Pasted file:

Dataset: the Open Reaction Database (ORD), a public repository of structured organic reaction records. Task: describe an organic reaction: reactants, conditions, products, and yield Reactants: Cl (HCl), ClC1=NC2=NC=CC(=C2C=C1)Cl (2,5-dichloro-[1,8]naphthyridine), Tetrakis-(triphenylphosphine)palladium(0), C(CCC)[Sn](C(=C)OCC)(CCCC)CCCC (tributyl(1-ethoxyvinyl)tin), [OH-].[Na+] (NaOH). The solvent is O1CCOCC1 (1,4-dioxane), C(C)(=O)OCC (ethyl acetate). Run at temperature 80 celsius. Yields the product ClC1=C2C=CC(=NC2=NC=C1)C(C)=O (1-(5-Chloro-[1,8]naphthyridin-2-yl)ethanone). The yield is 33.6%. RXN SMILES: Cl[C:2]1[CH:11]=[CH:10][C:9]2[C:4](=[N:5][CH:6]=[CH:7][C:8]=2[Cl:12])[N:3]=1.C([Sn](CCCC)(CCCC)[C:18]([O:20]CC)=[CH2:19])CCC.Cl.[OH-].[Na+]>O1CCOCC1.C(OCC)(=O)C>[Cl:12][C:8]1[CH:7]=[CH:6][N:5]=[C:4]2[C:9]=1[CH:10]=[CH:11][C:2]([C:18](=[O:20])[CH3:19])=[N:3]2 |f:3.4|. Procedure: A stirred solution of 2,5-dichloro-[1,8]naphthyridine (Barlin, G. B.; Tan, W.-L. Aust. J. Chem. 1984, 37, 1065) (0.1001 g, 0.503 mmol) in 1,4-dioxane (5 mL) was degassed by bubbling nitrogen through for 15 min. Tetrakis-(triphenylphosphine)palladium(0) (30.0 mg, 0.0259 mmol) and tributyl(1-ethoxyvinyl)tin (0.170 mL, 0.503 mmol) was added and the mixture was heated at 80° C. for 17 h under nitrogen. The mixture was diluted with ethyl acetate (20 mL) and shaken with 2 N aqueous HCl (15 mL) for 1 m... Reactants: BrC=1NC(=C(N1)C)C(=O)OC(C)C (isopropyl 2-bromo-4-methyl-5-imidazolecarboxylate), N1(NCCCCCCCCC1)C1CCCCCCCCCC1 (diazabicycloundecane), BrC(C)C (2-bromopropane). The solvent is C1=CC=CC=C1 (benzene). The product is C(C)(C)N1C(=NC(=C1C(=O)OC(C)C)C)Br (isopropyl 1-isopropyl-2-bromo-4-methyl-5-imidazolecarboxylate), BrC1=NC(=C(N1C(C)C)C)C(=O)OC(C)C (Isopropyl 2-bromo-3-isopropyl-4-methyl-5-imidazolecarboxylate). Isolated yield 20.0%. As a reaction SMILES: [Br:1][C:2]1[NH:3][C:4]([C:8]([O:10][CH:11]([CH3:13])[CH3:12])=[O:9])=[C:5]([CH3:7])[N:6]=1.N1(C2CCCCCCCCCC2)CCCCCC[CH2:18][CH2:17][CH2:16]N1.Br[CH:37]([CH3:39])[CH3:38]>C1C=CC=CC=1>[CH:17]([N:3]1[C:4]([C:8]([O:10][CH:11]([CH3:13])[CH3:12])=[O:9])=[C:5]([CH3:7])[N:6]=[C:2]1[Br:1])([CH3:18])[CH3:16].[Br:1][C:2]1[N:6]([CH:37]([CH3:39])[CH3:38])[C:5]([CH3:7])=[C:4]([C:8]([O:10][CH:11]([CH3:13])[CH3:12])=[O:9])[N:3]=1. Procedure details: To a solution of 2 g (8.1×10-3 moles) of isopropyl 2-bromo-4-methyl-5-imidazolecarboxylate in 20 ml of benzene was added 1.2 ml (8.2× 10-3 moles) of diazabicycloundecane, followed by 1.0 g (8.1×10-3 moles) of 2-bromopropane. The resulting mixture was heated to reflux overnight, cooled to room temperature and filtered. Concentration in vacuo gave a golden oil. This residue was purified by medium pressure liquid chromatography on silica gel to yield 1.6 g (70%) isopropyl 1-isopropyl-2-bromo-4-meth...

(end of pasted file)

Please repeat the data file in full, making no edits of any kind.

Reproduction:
Dataset: the Open Reaction Database (ORD), a public repository of structured organic reaction records. Task: describe an organic reaction: reactants, conditions, products, and yield Reactants: Cl (HCl), ClC1=NC2=NC=CC(=C2C=C1)Cl (2,5-dichloro-[1,8]naphthyridine), Tetrakis-(triphenylphosphine)palladium(0), C(CCC)[Sn](C(=C)OCC)(CCCC)CCCC (tributyl(1-ethoxyvinyl)tin), [OH-].[Na+] (NaOH). The solvent is O1CCOCC1 (1,4-dioxane), C(C)(=O)OCC (ethyl acetate). Run at temperature 80 celsius. Yields the product ClC1=C2C=CC(=NC2=NC=C1)C(C)=O (1-(5-Chloro-[1,8]naphthyridin-2-yl)ethanone). The yield is 33.6%. RXN SMILES: Cl[C:2]1[CH:11]=[CH:10][C:9]2[C:4](=[N:5][CH:6]=[CH:7][C:8]=2[Cl:12])[N:3]=1.C([Sn](CCCC)(CCCC)[C:18]([O:20]CC)=[CH2:19])CCC.Cl.[OH-].[Na+]>O1CCOCC1.C(OCC)(=O)C>[Cl:12][C:8]1[CH:7]=[CH:6][N:5]=[C:4]2[C:9]=1[CH:10]=[CH:11][C:2]([C:18](=[O:20])[CH3:19])=[N:3]2 |f:3.4|. Procedure: A stirred solution of 2,5-dichloro-[1,8]naphthyridine (Barlin, G. B.; Tan, W.-L. Aust. J. Chem. 1984, 37, 1065) (0.1001 g, 0.503 mmol) in 1,4-dioxane (5 mL) was degassed by bubbling nitrogen through for 15 min. Tetrakis-(triphenylphosphine)palladium(0) (30.0 mg, 0.0259 mmol) and tributyl(1-ethoxyvinyl)tin (0.170 mL, 0.503 mmol) was added and the mixture was heated at 80° C. for 17 h under nitrogen. The mixture was diluted with ethyl acetate (20 mL) and shaken with 2 N aqueous HCl (15 mL) for 1 m... Reactants: BrC=1NC(=C(N1)C)C(=O)OC(C)C (isopropyl 2-bromo-4-methyl-5-imidazolecarboxylate), N1(NCCCCCCCCC1)C1CCCCCCCCCC1 (diazabicycloundecane), BrC(C)C (2-bromopropane). The solvent is C1=CC=CC=C1 (benzene). The product is C(C)(C)N1C(=NC(=C1C(=O)OC(C)C)C)Br (isopropyl 1-isopropyl-2-bromo-4-methyl-5-imidazolecarboxylate), BrC1=NC(=C(N1C(C)C)C)C(=O)OC(C)C (Isopropyl 2-bromo-3-isopropyl-4-methyl-5-imidazolecarboxylate). Isolated yield 20.0%. As a reaction SMILES: [Br:1][C:2]1[NH:3][C:4]([C:8]([O:10][CH:11]([CH3:13])[CH3:12])=[O:9])=[C:5]([CH3:7])[N:6]=1.N1(C2CCCCCCCCCC2)CCCCCC[CH2:18][CH2:17][CH2:16]N1.Br[CH:37]([CH3:39])[CH3:38]>C1C=CC=CC=1>[CH:17]([N:3]1[C:4]([C:8]([O:10][CH:11]([CH3:13])[CH3:12])=[O:9])=[C:5]([CH3:7])[N:6]=[C:2]1[Br:1])([CH3:18])[CH3:16].[Br:1][C:2]1[N:6]([CH:37]([CH3:39])[CH3:38])[C:5]([CH3:7])=[C:4]([C:8]([O:10][CH:11]([CH3:13])[CH3:12])=[O:9])[N:3]=1. Procedure details: To a solution of 2 g (8.1×10-3 moles) of isopropyl 2-bromo-4-methyl-5-imidazolecarboxylate in 20 ml of benzene was added 1.2 ml (8.2× 10-3 moles) of diazabicycloundecane, followed by 1.0 g (8.1×10-3 moles) of 2-bromopropane. The resulting mixture was heated to reflux overnight, cooled to room temperature and filtered. Concentration in vacuo gave a golden oil. This residue was purified by medium pressure liquid chromatography on silica gel to yield 1.6 g (70%) isopropyl 1-isopropyl-2-bromo-4-meth...